With their least favorite day of the year right around the corner, Americans are scrambling to track down receipts, decipher IRS forms, and crossing their fingers that they don’t owe Uncle Sam. Certain businesses like S corporations or LLCs already filed weeks ago. Not sweating Tax Day? Certain billionaires who pay little or no federal income tax—and the PGA Tour.
For any golfer who has attended a Tour event and shelled out money for tickets, golf gear, and beer, it might come as a surprise that the PGA Tour is exempt from federal and state taxes because they enjoy non-profit charity status from the IRS. And while the NFL and the MLB shed their tax-exempt status a few years ago amid heightened scrutiny, the PGA Tour clearly is not inclined to follow in their footsteps and instead, continues to hold on to and fight for its nonprofit classification.
Under the IRS code, section 501(c)(6) provides for the exemption of business leagues “which are not organized for profit and no part of the net earnings of which inures to the benefit of any private shareholder or individual.” For context, chambers of commerce, boards of trade, and real estate boards are also classified as 501(c)(6) organizations as well. So, the globally known PGA Tour – which boasts annual revenues north of $1 billion – is in the same category as your local chamber, which likely has all of three employees, if that.
ESPN’s “Outside the Lines” took a closer look at IRS data and found that over a 20-year period, the PGA Tour avoided paying up to $200 million in federal taxes because of their non-profit classification. The PGA Tour, of course, points to their charitable donations as a form of justification, often boasting they are far more generous than their fellow sports leagues. You certainly can’t watch one of their tournaments without being reminded of that generosity numerous times.
Of course, it is the tax exemptions that are the catalyst for their charitable spirit since the Tour knows that come every April, no tax bill will arrive in the mailbox. There is also the question of why can’t the PGA Tour be a for-profit organization that donates to charity? After all, the NFL, NBA, and MLB all donate millions to various charities and causes, yet no longer enjoy non-profit status.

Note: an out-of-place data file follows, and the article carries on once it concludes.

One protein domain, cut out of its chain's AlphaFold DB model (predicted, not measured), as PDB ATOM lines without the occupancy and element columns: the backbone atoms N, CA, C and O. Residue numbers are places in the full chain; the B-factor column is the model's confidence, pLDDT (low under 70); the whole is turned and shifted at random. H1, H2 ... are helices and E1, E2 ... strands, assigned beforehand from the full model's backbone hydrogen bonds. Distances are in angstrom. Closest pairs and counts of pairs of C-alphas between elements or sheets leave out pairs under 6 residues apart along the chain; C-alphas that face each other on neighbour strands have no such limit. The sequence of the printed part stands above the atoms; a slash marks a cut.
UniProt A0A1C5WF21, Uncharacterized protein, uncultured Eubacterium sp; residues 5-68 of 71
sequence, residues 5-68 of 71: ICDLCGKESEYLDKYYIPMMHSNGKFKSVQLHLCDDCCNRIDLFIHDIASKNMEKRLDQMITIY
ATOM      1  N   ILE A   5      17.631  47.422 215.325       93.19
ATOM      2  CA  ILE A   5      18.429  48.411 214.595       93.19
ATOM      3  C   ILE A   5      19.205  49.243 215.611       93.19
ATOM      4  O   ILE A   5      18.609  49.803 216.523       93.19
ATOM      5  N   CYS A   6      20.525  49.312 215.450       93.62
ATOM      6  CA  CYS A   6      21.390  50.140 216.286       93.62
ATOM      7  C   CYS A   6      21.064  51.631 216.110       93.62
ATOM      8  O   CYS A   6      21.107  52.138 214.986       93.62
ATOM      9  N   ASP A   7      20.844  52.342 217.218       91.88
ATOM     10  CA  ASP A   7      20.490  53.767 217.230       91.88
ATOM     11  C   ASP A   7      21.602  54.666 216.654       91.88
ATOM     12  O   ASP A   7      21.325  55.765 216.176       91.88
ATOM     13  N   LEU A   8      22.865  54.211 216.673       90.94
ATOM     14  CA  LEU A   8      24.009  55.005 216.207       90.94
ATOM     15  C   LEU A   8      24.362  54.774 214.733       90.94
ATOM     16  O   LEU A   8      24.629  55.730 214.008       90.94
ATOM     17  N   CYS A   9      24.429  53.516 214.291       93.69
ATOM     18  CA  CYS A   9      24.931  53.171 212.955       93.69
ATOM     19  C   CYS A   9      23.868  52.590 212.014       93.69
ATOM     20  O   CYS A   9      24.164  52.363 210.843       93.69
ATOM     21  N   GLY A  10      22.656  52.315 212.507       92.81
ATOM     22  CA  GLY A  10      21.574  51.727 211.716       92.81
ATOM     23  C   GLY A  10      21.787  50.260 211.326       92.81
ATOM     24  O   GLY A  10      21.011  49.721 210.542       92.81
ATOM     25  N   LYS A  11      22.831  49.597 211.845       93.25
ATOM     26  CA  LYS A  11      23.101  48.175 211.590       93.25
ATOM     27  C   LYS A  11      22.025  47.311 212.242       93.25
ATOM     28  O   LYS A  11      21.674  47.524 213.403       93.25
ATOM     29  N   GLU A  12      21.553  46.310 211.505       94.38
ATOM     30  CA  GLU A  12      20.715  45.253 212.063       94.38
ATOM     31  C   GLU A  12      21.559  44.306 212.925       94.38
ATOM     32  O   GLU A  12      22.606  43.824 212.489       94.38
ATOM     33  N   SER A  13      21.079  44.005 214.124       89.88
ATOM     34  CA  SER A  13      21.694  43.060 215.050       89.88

The PGA Tour’s supposed generosity may be case of smoke and mirrors though, as the “Outside the Lines” investigation also discovered. An analysis of tournaments held over the course of one year revealed that only around 16 percent was spent on actual charity. Watchdog group Charity Navigator president Ken Berger didn’t mince words about the low percentage, stating, “The lion's share of the money is going to big prizes, cash prizes for athletes and all the promotion around it, so it's really pathetic, actually. Every single taxpayer in this country ultimately is bearing the burden of having to pay the taxes for this wildly inefficient organization that's giving so little to charity.”
More broadly, in 2018, the PGA Tour’s roughly $41 million in direct charitable giving accounted for a mere 3 percent of its total expenditures. A chunk of those expenditures went to executive compensation—a cool $49 million in 2018. PGA commissioner Jay Monahan and his former senior advisor accounted for 30 percent of that salary expenditure. It’s worth noting that the PGA Tour paid more to their executives than they gave to charity.
The “non-profit” PGA Tour is obviously flush with cash, projecting revenues of $1.5 billion for 2022. The organization also negotiated close to a $700 million television rights package—a 70% increase over its previous contract, according to reports. The digital media alone package netted the PGA Tour $75 million from ESPN for the rights. All in all, not bad for a “non-profit” business league. One wonders if those real estate boards secured a similar deal.
It is clear the PGA Tour is stretching the boundaries of what defines a non-profit to the point that they can’t in all seriousness refer to themselves as such nor claim it under the tax code. In that case, it’s time Uncle Sam sends them a long-overdue bill.